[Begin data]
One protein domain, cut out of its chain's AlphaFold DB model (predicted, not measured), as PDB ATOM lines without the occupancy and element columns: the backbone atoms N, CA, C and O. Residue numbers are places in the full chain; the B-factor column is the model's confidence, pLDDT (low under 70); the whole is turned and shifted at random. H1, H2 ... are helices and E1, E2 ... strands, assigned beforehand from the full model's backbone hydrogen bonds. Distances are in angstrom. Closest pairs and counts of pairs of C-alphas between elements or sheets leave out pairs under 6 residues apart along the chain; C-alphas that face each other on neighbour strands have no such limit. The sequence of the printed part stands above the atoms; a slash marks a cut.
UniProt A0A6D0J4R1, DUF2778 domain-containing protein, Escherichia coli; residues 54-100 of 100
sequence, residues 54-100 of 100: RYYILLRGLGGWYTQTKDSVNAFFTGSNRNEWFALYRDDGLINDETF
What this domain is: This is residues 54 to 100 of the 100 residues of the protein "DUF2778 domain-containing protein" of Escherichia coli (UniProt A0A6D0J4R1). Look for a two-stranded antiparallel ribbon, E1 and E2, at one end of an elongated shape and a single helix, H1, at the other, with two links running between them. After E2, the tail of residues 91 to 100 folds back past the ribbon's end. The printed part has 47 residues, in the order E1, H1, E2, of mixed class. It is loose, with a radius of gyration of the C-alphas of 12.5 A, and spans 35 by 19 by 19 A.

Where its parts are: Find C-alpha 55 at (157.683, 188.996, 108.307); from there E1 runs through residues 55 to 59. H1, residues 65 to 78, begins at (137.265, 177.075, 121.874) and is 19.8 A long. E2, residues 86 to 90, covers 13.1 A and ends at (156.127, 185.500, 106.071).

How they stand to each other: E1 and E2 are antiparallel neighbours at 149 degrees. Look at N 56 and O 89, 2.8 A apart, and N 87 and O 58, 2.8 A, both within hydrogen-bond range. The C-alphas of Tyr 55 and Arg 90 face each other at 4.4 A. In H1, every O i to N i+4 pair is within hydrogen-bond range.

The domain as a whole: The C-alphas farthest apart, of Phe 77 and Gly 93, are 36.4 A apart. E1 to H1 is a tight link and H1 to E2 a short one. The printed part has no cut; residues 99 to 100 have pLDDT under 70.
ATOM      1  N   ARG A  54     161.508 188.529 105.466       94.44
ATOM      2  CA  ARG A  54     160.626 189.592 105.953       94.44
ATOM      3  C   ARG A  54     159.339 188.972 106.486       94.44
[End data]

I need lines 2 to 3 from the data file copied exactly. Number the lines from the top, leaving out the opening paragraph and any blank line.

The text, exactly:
sequence, residues 54-100 of 100: RYYILLRGLGGWYTQTKDSVNAFFTGSNRNEWFALYRDDGLINDETF
What this domain is: This is residues 54 to 100 of the 100 residues of the protein "DUF2778 domain-containing protein" of Escherichia coli (UniProt A0A6D0J4R1). Look for a two-stranded antiparallel ribbon, E1 and E2, at one end of an elongated shape and a single helix, H1, at the other, with two links running between them. After E2, the tail of residues 91 to 100 folds back past the ribbon's end. The printed part has 47 residues, in the order E1, H1, E2, of mixed class. It is loose, with a radius of gyration of the C-alphas of 12.5 A, and spans 35 by 19 by 19 A.